This week Trevor Lloyd speaks to us about what it means to contend together.
Whatever happens, conduct yourselves in a manner worthy of the gospel of Christ. Then, whether I come and see you or only hear about you in my absence, I will know that you stand firm in the one Spirit, striving together as one for the faith of the gospel…
Paul here talks about striving together as one for the gospel. Other translations talk about contending together. If we are followers, then we are fighters. Not fighting one another. But fighting together – against a common enemy. When you are fighting in an army, you want to know that your fellow soldiers are there with you, shoulder to shoulder. This is how The Message puts it:
Stand united, singular in vision, contending for people’s trust in the Message, the good news, not flinching or dodging in the slightest before the opposition. Your courage and unity will show them what they’re up against: defeat for them, victory for you—and both because of God.(The Message)
The church needs to transition from being consumers to contenders – fighting for the gospel, for the faith, for renewal, and for revival. As we contend for this, where does our hope for victory lie? Not in superhero saints, charismatic fads, or organisational efficiency. It lies with a remnant who takes root (see Isaiah 37:31-32) – a core of committed contenders, resilient disciples, faithful followers, who contend together.
In our age of opinion, social media venting, virtue signaling, and image management, remnants choose a different path, to pursue, with others, in the hidden places, the eternal perspective, to cry and contend, to step into the gap. Choosing not punditry but … prayer. Central to renewal … and remnants in every move of God is the practice of contending prayer.(Mark Sayers)
So, contending together in prayer will be one of the main occupations of this rooted remnant. But what are some of the characteristics of this remnant? I suggest three:
They will have a deep desire for the presence of God, and not just individually. Their one desire is for the house of God (Ps.27:4) and that is the church – God’s people filled with God’s presence. It was zeal for this house that consumed Jesus (John 2:17). What do you desire and seek after? Are you one of those who still haven’t found what you’re looking for? My advice – stop looking, get rooted with some remnants somewhere, and start building what He is looking for. Don’t let seeking become wandering, or hunger become restlessness. And don’t allow your strongest desire to overwhelm your deepest desire – which is to help build a house for his presence.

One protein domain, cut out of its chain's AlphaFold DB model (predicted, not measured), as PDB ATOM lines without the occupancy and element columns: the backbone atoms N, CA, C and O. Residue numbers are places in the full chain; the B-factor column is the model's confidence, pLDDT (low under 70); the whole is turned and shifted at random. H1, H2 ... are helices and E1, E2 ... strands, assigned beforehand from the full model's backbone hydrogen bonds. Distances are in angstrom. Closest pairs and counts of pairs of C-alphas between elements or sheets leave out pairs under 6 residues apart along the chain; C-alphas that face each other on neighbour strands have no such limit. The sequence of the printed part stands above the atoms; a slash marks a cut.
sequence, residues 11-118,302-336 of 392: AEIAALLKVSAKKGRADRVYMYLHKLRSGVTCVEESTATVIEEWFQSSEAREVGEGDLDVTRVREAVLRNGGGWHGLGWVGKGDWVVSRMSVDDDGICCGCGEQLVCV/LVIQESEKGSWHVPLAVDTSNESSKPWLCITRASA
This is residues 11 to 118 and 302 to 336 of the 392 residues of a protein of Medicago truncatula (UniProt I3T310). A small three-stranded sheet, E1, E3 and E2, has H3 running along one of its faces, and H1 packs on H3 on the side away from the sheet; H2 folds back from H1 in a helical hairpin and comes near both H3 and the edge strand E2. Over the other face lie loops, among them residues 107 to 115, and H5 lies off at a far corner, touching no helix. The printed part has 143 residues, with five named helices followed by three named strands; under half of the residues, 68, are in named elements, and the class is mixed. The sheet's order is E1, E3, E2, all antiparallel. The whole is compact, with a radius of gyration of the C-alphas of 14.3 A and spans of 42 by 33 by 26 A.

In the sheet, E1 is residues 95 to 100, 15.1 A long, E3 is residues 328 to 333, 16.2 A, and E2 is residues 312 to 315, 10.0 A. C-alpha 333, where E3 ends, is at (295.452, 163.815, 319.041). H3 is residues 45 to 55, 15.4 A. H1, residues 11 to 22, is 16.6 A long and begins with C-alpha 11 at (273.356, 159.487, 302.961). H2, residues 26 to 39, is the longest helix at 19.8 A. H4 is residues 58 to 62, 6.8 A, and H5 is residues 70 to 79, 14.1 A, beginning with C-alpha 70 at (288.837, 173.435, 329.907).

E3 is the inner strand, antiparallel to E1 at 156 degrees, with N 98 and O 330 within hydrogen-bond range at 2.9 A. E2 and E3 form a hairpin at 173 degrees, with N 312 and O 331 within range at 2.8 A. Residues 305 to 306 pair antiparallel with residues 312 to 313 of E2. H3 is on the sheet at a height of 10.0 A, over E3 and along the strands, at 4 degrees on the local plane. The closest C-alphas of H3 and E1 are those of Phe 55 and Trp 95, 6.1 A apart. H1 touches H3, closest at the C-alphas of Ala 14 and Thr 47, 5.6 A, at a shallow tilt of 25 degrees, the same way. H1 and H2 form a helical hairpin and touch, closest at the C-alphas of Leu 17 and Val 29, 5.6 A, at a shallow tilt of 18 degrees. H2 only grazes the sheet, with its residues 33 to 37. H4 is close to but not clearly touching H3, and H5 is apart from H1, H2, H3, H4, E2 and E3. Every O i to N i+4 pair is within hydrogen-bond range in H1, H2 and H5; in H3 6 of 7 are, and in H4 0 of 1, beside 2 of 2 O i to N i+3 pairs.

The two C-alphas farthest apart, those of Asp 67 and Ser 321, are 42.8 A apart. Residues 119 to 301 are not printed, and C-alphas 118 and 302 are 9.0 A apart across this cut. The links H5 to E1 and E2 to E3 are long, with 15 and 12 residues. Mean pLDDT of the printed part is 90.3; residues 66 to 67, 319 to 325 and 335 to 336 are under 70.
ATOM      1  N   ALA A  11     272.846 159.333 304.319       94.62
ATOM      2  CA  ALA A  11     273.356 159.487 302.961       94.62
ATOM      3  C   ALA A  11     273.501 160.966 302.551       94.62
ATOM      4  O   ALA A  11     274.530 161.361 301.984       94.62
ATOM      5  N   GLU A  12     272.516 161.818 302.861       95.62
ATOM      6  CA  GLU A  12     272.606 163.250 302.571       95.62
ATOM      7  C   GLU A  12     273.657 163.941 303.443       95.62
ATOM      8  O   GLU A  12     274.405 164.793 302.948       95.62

Isaiah experienced God’s presence in God’s house and was immediately convicted of his own uncleanness and that of the people around him (Isaiah 6:1-5). The challenge for the church in our age is not legalism but license. Religious rule keeping may have been the thing to challenge in an earlier age, but the issue we face now in the church is compromising with the culture. We need to see again the power of purity and the beauty of holiness.
Don’t lazily slip back into those old grooves of evil, doing just what you feel like doing. You didn’t know any better then; you do now. As obedient children, let yourselves be pulled into a way of life shaped by God’s life, a life energetic and blazing with holiness. God said, “I am holy; you be holy.”(1 Peter 1: 13-16, The Message)
God seems to have a habit of bringing down the proud and raising up the humble (see for example what Mary sang about in Luke 1:46-55). We don’t want to become cynical and think all leaders are out for themselves, because there are many who are serving humbly and faithfully in hidden places. But it feels like God has had enough with those who are more interested in being celebrities than servants. And we should be ready to be surprised by who God uses. He is not impressed by what we are impressed by. Remember how he overlooked all the likely lads for the throne and chose David, a young shepherd boy, because he looked at the heart and not the appearance (1 Sam 16:1-13). We are in days when God will shock us by who he uses. Those who have been little honoured will be specially honoured by being used by God (1 Cor.12:22-23). But ultimately humility will be shown not by our modesty but by our obedience (Phil.2:8).
God has spoken to us about being heralds of hope. That sounds quite spectacular. But hope lies with the hidden – not with those who are trying to make a name for themselves, to be seen and honoured. It lies with that remnant whose sole concern is to be deeply rooted in their relationship with Jesus. These are those who will contend together to see renewal and awakening.